Oh the good ol’ days, when employees were awaiting a fictional zombie apocalypse and getting them to pay attention to prevention and preparedness was easy thanks to zombie animation from the Centers for Disease Control and Prevention (CDC). However, the coming of Ebola has eclipsed not only zombies but common cold and flu preparedness.
It is only natural that Ebola seems much more menacing to us than the flu or other common illnesses, but for employers the threats and risks associated with deadly diseases such as Ebola, HIV, and Hepatitis or more common illnesses like the common cold or the flu can be very similar. Employers should best protect their workforces by engaging in practical workforce preparedness.
In 2012, The Integrated Benefits Institute, which represents major U.S. employers and business coalitions, published a report stating that employee illnesses cost the U.S. economy $576 billion a year. Of that amount, 39% was due to “lost productivity” resulting from employee absenteeism and/or ill employees who lost productivity even though they reported to work. Couple those figures with losses resulting from current hysteria over Ebola which may convince employees to stay at home out of fear, and you have even greater potential losses.
How does an employer protect its workforce from communicable illnesses, thereby protecting both the worker and the company? First, remain calm and do not make rash decisions. As terrifying as deadly diseases might be, the reality is that these diseases are limited to relatively small populations and it is far more likely that the flu will cause you more hardship this year than any of the heavy hitters. It is important to recognize that you control the conversation and tone within your workforce, and, therefore, you have the opportunity to decrease any accompanying hysteria.
Second, evaluate your workforce to determine what measures are appropriate. While an employer with employees working in Ebola-affected areas of Africa may need to take additional precautions, most employers will only need to develop policies regarding when employees should and, most importantly, should not come into work. Employers may want to think about alternative work arrangements for employees who are ill. Depending on the facts and your organization’s appetite for risk, you may choose to do more. It is critical that any policies implemented are thoughtful and appropriately balanced protecting against illness with alienating employees.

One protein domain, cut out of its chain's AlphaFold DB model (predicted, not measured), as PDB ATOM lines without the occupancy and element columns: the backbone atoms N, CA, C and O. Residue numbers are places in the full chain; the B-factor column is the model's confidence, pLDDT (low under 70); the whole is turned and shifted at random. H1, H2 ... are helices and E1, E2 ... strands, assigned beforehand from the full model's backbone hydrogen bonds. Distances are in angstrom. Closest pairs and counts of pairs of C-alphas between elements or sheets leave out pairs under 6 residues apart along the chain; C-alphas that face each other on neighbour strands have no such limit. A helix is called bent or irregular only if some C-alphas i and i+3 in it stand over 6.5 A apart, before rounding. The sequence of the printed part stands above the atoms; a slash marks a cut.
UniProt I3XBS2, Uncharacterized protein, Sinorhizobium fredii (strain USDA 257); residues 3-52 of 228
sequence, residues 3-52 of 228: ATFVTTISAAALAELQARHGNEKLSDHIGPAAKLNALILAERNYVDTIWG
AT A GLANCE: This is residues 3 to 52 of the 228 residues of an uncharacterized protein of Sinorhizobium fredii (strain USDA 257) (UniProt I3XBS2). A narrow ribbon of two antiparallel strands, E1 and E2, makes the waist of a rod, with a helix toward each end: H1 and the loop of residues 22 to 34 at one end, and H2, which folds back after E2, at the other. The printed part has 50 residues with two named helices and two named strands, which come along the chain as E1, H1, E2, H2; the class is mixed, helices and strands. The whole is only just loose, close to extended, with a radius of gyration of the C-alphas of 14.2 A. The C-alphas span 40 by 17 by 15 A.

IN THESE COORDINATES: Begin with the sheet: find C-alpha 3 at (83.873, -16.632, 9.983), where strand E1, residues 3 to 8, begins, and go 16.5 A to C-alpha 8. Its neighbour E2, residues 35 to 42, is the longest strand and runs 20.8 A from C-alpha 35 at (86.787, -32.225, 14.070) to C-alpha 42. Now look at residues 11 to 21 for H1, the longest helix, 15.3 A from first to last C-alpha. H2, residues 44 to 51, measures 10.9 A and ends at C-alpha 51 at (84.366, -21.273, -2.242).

Third, employers should be aware that many illnesses are disabilities under the Americans with Disabilities Act (ADA), and other state and federal laws may also be implicated. For example, employees may be entitled to certain benefits under the Family and Medical Leave Act. If employees refuse to complete a task because of fear of contamination, Federal and State-OSHA whistleblower protections, as well as anti-retaliation provisions may protect employees if they have made a safety complaint. If someone in your workforce present with a concerning illness, you should consult counsel regarding your legal risks.
Finally, ensure that you have calmly and confidently communicated your plan with your employees. Employers that craft thoughtful polices to protect the spread of illness in the workplace and effectively communicate their policies with employees will be able to successfully get in front of this challenge. Employers also have the opportunity to educate employees about the importance of basic prevention like hand washing and vaccinations. These simple steps will restore the confidence that your employees have in you to manage illness in the workplace and can substantially reduce absences and productivity loss due to employee illness.
About the author: Nichole Atallah is an associate with PilieroMazza in the Labor and Employment Group. She may be reached at email@example.com.